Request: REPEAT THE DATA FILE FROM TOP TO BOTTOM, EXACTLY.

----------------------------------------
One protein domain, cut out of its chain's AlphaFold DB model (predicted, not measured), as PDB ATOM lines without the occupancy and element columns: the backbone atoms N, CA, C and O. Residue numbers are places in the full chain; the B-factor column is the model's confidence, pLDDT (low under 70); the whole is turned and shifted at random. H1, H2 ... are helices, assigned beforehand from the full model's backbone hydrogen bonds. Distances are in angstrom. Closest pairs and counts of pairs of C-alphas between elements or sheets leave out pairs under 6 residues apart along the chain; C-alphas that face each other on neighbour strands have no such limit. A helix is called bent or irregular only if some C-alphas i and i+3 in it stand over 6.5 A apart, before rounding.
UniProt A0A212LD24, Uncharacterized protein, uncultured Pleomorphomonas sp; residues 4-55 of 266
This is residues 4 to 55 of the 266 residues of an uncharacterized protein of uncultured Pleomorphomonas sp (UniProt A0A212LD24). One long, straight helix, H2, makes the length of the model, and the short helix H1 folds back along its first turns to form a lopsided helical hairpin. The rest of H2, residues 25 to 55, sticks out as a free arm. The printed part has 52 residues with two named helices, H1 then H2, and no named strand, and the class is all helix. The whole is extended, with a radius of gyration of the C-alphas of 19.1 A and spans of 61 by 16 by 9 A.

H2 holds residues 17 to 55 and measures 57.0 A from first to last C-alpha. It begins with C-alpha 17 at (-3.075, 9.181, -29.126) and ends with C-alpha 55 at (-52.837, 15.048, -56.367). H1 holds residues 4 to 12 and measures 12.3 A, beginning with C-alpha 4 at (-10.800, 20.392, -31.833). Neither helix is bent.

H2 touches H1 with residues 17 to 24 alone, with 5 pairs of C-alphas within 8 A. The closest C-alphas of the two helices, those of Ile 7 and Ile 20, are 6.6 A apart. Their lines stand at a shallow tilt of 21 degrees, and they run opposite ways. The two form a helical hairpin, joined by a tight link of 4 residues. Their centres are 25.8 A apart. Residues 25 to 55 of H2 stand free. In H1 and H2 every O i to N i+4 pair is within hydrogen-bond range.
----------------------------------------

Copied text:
One protein domain, cut out of its chain's AlphaFold DB model (predicted, not measured), as PDB ATOM lines without the occupancy and element columns: the backbone atoms N, CA, C and O. Residue numbers are places in the full chain; the B-factor column is the model's confidence, pLDDT (low under 70); the whole is turned and shifted at random. H1, H2 ... are helices, assigned beforehand from the full model's backbone hydrogen bonds. Distances are in angstrom. Closest pairs and counts of pairs of C-alphas between elements or sheets leave out pairs under 6 residues apart along the chain; C-alphas that face each other on neighbour strands have no such limit. A helix is called bent or irregular only if some C-alphas i and i+3 in it stand over 6.5 A apart, before rounding.
UniProt A0A212LD24, Uncharacterized protein, uncultured Pleomorphomonas sp; residues 4-55 of 266
This is residues 4 to 55 of the 266 residues of an uncharacterized protein of uncultured Pleomorphomonas sp (UniProt A0A212LD24). One long, straight helix, H2, makes the length of the model, and the short helix H1 folds back along its first turns to form a lopsided helical hairpin. The rest of H2, residues 25 to 55, sticks out as a free arm. The printed part has 52 residues with two named helices, H1 then H2, and no named strand, and the class is all helix. The whole is extended, with a radius of gyration of the C-alphas of 19.1 A and spans of 61 by 16 by 9 A.

H2 holds residues 17 to 55 and measures 57.0 A from first to last C-alpha. It begins with C-alpha 17 at (-3.075, 9.181, -29.126) and ends with C-alpha 55 at (-52.837, 15.048, -56.367). H1 holds residues 4 to 12 and measures 12.3 A, beginning with C-alpha 4 at (-10.800, 20.392, -31.833). Neither helix is bent.

H2 touches H1 with residues 17 to 24 alone, with 5 pairs of C-alphas within 8 A. The closest C-alphas of the two helices, those of Ile 7 and Ile 20, are 6.6 A apart. Their lines stand at a shallow tilt of 21 degrees, and they run opposite ways. The two form a helical hairpin, joined by a tight link of 4 residues. Their centres are 25.8 A apart. Residues 25 to 55 of H2 stand free. In H1 and H2 every O i to N i+4 pair is within hydrogen-bond range.